Question your conclusions

How to stay grounded and connected when fearful or far apart.

4-minute read

Not news: working from home during a global pandemic is challenging. Beyond the obvious and overt challenges are the subtler, more insidious effects. In pre-pandemic times, we’d routinely take in volumes of non-digital data about our co-workers. In-person interactions and frequent small talk were part of the fabric of our work relationships. Those kinds of interactions are critical. They help cultivate understanding of each other as multidimensional humans. They also help illuminate the complexity and nuances of goings-on at our organizations. 

In pandemic times, we have less information about each other and it’s entirely filtered through technology. Our brains are trying to extract the same meaning and significance from a fraction of the data, and--spoiler alert!--it’s not going well.

Case in point: one afternoon last week I went far down a rabbit hole of looking at (ok, fine, scrutinizing and comparing myself to) dear co-workers' calendars. 

I would see someone else’s full calendar with numerous meetings, calls, and tasks, and my brain came up with something like this:

“Oh, person X has 17 meetings in the next 2 weeks. That’s a lot more than I have.”

“I guess that means X must be a more valued employee than me.”

“Additionally, I must have been entirely forgotten about and overlooked.” 

“Welp, good thing we bought all those beans at the beginning of the pandemic, because as of next week, I’ll no longer be gainfully employed. At least I’ll have some beans to make to occupy my time and some cheap protein eats to sustain me through my sobbing state of worthlessness.”

< FIN >

In the blink of an eye, I had swiftly scaled up the Ladder of Inference.

The Ladder of Inference is a mental model Chris Argyris created to identify this tendency we all have to take a piece of data and rapidly make “leaps of abstraction.”  Making rapid assessments and inferences is a very useful evolutionary development. Imagine how taxing it would be if we had to deeply investigate every piece of data as if we were seeing it for the first time: “The hot water faucet is turned on, and the water streaming out of it is steaming, but I shouldn’t assume that water is scalding hot!” = BAD IDEA.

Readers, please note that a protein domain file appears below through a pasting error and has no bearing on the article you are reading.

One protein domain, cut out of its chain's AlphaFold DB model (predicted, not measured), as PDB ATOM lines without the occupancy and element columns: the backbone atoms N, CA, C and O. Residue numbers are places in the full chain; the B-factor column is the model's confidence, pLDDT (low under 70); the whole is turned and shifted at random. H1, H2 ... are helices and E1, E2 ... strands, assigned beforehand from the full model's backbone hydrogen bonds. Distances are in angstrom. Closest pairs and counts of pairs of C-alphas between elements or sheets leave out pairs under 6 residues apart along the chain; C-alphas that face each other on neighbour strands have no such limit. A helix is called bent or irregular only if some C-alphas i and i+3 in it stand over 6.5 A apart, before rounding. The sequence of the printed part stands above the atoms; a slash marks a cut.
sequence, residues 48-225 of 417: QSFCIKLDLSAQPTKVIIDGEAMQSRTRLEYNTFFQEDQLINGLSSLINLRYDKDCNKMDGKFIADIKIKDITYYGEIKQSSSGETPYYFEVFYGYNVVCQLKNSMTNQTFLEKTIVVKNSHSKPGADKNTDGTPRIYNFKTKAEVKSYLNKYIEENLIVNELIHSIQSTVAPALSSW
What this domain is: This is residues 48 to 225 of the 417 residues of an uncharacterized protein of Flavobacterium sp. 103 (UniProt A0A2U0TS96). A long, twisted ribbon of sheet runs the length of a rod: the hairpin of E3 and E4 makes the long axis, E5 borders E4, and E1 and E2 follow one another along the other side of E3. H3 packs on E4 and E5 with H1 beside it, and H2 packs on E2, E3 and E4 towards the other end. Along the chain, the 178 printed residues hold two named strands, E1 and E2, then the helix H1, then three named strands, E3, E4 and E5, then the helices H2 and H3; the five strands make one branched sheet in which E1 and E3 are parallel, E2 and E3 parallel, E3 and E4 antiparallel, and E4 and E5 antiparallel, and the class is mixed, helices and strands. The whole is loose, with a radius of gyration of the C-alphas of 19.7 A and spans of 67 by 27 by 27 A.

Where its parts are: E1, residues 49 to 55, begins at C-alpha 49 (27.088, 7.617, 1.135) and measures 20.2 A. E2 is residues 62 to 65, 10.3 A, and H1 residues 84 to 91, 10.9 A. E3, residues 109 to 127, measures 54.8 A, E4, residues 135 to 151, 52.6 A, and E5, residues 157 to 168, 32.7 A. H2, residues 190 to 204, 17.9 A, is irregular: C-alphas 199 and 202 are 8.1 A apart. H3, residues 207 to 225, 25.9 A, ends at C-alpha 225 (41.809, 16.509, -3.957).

Unfortunately, leaps and links are too often founded upon presumptions that are false, skewed, or biased. We create a logic thread and quickly believe it to be true. This isn’t just annoying, it can lead us to incorrect conclusions, and, ultimately, misguided actions. 

We often do this so quickly, we don’t even realize we’re doing it

During times like these the Ladder of Inference can get us into trouble. Remote work means fewer data points about each other. Consequently, we have many more opportunities to make erroneous inferences at a more frequent rate. The impacts are real: dips in motivation, engagement, productivity, and wellbeing are sure to happen as we believe our minds’ distorted versions of reality.

So, what to do?

One of our favorite tools at LifeLabs is to default to questions mode: ask at least one question before assuming we know an answer--whether that’s for ourselves or someone else. 

The next time you find yourself gripping a fatalistic conclusion about a person or situation, q-step (step into questions mode) yourself!  Start by asking:

    1. Am I feeling frustrated/inadequate/resentful/fearful/angry/jealous? 
    2. If YES, q-step again: Is this a conclusion based on reality, or might it be an inference? And q-step again: Can I name what the data or observation is?
      (Example: I’m worthless and no one values me! (Inference) vs. “X has 7 meetings this week and I have 2.” (Observation)

Then--keep q-stepping!

When I noticed myself perched at the top of the ladder, white-knuckling my bags of heirloom beans, I paused, took a deep breath, and asked myself:

“What else might be contributing to this data you see here?” 

“When is the last time you had a direct 1:1 conversation with a teammate?”

“When you talked to your teammate, what questions did you ask about their workload or the context in which they are working?”

Next time you find yourself in a state of fear or frustration, clinging to your proverbial beans at the top of your Ladder of Inference, q-step yourself on down to solid ground. Doesn’t that feel better? It sure did for me.

And once you’re there, why not reach out to connect with a co-worker directly